- Mike James The Daily Independent
A kid coming home and playing teacher to imaginary students, taking attendance, assigning lessons, grading papers — it was a strangely familiar story.
In fact, I'd heard it, or one similar to it, just a couple of weeks earlier, in an interview with a teacher who had won a prestigious education award.
I'd heard it a few years back when interviewing another teacher tapped for a top state education honor.
Both traced their education career aspirations to a childhood in which their own teachers were role models for role playing, and their playthings were pencils and notebooks and blackboards and chalk.
And now, here was Abbi Borders, an actual kid, a sixth-grader at Boyd County Middle School to be precise, telling me she'd known she would be a teacher since kindergarten, when she would set up her marker board, take out the genuine attendance book given to her by her teacher aunt, and pretend to give lessons.
And I believed her.
Our conversation came about because Abbi won a scholarship for an essay she wrote on her views of teachers and their role in the world. Considering the essay's title is "Changing the World," Abbi clearly believes teachers rank somewhere up there with popes and presidents.
"Teachers change the world every day, and I'm going to make a change by teaching students to make a difference," Abbi wrote. There's more, but you get the picture. There's more to the profession than passing on knowledge of reading and science and math.
What you learn is only as valuable as what you do with it. A cliche, perhaps, but only because it is perennially true.
It probably is true of your job too; I know it is true of mine: In the newspaper business we don’t just compile and print information, we work to make our product pertinent and valuable to the community.
Teachers, I have found over two decades of covering schools, are not content with drilling children in math problems and reading exercises. Rather, they see children as future citizens and teaching as a means of nurturing thoughtful and responsible citizenship.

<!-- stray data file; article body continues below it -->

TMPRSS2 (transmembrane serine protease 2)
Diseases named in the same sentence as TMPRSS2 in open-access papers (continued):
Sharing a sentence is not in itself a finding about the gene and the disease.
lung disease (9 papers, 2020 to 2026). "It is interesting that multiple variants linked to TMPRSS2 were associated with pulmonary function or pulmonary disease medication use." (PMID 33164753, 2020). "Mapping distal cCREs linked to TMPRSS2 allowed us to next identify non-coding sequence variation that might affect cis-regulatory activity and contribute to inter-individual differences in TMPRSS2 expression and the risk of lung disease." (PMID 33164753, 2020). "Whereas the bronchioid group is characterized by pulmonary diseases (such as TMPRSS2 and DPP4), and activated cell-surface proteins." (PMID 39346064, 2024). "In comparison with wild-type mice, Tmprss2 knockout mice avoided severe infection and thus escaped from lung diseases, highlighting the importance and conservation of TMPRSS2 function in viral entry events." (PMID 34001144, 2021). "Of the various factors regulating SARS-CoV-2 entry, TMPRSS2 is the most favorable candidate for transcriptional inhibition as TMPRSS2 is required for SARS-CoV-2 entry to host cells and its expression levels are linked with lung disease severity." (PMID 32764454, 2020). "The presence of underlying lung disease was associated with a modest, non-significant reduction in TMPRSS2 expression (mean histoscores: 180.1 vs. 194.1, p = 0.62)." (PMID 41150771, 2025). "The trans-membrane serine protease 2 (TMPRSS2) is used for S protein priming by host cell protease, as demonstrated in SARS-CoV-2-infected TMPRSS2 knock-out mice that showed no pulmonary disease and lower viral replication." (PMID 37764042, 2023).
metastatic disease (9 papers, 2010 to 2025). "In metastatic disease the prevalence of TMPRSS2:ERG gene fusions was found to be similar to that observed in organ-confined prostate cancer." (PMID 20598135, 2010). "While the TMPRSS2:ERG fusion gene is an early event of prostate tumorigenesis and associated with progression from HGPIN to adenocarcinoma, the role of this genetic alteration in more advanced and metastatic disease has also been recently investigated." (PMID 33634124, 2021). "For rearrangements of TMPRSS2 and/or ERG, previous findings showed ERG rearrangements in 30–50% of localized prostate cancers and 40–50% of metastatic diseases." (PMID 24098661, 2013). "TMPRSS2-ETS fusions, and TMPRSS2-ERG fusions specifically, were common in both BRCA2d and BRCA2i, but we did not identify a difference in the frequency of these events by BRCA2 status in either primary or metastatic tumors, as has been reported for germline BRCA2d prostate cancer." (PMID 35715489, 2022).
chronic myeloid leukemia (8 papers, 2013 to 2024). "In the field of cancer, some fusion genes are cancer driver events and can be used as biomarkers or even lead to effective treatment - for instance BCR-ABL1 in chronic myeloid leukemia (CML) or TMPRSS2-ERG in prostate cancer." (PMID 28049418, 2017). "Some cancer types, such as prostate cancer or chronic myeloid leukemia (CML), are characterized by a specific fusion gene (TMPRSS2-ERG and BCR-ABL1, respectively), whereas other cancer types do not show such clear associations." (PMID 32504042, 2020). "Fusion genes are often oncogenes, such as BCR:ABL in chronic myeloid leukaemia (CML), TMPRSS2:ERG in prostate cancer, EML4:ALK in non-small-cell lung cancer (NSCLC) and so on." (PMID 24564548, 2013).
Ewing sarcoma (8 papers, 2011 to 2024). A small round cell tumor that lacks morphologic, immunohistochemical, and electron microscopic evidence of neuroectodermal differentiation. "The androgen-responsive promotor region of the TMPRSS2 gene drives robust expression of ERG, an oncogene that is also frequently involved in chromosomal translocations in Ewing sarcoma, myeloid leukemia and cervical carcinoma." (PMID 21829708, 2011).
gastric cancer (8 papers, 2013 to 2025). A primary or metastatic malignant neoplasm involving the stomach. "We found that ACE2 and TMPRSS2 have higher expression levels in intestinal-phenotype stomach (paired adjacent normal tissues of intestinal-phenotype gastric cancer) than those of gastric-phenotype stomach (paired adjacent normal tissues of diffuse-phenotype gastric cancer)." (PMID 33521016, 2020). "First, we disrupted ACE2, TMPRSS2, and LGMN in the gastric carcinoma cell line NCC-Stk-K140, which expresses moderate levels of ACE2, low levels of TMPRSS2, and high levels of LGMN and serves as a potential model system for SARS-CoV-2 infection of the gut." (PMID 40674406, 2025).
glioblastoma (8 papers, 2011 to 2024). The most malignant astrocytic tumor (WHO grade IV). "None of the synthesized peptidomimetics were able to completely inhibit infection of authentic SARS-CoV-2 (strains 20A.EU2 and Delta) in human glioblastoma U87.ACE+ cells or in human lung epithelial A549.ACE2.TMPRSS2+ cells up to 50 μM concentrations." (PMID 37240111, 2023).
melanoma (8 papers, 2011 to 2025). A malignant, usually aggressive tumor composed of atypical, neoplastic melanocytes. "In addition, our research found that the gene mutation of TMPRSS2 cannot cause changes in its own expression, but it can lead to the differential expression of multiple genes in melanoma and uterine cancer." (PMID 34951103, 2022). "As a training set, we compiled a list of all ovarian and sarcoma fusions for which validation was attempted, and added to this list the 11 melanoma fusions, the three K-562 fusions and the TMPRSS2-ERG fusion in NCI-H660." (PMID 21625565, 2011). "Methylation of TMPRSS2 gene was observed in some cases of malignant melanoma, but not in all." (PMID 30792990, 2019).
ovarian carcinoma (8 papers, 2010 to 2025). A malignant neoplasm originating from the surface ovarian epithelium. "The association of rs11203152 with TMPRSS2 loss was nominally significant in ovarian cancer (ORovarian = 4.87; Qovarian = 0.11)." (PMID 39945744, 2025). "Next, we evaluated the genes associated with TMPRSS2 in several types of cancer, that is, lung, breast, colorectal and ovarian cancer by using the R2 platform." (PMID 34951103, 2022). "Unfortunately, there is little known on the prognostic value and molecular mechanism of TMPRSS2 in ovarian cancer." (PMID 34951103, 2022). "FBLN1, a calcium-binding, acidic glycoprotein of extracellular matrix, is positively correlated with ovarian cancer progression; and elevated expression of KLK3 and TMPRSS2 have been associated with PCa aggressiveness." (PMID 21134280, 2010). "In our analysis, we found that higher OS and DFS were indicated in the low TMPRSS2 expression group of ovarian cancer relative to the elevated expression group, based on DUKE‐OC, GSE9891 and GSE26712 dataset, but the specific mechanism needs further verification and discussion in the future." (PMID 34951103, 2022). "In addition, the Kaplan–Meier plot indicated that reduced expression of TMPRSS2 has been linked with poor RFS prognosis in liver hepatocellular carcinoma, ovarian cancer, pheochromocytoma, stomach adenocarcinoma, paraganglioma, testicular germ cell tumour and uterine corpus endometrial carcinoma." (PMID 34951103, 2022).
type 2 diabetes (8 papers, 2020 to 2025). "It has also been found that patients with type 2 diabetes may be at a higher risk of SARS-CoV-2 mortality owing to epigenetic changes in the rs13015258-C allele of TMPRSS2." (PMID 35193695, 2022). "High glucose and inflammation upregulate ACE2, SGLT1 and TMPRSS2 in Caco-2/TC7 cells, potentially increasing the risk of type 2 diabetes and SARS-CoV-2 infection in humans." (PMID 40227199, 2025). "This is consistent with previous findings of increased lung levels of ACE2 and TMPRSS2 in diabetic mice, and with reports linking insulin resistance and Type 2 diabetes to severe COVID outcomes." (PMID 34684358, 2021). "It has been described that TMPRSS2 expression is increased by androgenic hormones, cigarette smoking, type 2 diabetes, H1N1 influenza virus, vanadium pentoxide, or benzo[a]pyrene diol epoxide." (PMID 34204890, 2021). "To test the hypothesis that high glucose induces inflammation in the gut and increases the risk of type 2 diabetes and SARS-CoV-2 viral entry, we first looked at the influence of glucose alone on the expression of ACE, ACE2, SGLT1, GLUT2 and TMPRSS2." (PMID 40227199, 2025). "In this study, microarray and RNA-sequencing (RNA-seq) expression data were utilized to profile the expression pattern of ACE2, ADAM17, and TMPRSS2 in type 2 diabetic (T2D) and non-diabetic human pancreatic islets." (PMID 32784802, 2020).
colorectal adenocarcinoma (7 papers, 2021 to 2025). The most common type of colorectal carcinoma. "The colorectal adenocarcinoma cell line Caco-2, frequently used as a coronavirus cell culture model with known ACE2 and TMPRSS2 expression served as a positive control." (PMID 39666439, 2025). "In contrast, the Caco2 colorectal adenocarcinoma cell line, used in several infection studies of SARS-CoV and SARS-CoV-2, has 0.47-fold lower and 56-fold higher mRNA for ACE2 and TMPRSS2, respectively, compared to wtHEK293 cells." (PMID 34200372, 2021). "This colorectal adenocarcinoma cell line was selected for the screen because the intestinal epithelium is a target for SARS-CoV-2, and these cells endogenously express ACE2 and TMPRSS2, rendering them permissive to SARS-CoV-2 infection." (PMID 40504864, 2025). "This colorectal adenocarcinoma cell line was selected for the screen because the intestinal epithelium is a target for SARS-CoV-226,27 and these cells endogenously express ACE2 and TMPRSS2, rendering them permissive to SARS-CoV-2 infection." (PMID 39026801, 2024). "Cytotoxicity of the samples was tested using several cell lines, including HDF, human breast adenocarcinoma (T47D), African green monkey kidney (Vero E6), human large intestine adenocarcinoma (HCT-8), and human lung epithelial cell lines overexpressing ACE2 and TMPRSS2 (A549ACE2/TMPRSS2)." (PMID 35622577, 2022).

It is almost impossible to talk for more than two minutes to a teacher these days without hearing the phrases “problem solving” and “critical thinking” applied to their daily lessons.
There’s another word, “character,”one hears a lot in schools these days. I recall walking out of a local elementary school several years ago and, in passing, seeing the principal sitting in the warm spring sunshine with a bevy of sixth-graders in an end-of-school discussion about growing up and taking on the challenges of middle school and high school.
It struck me then that his words could have a fundamental impact not just on the children but their families, their future children and the city they lived in. And that means you and me, too.
So it is true, as Abbi Borders wrote, that teachers change the world. But that also can be true of parents and newspaper reporters and convenience store clerks and accountants and nurses and auto mechanics.
As Abbi Borders wrote, “Now that I told you how I’m going to change the world, it’s your turn to decide whether or not you want to join me because I can’t do it alone.”
For more on this story and for pictures of Abbi Borders, please visit www.dailyindependent.com
Mike James is the education news writer for the Daily Independent. Contact him at email@example.com.
Abbi Borders, center, poses with the $500 check awarded to BCMS. Kimberly Fitch, Principal of BCMS, is on the left and Mr. David Lawhorn from KHEAA is on the right. Abbi was awarded $1,000 for her winning essay in the Kentucky Saves Dream Out Loud Challenge.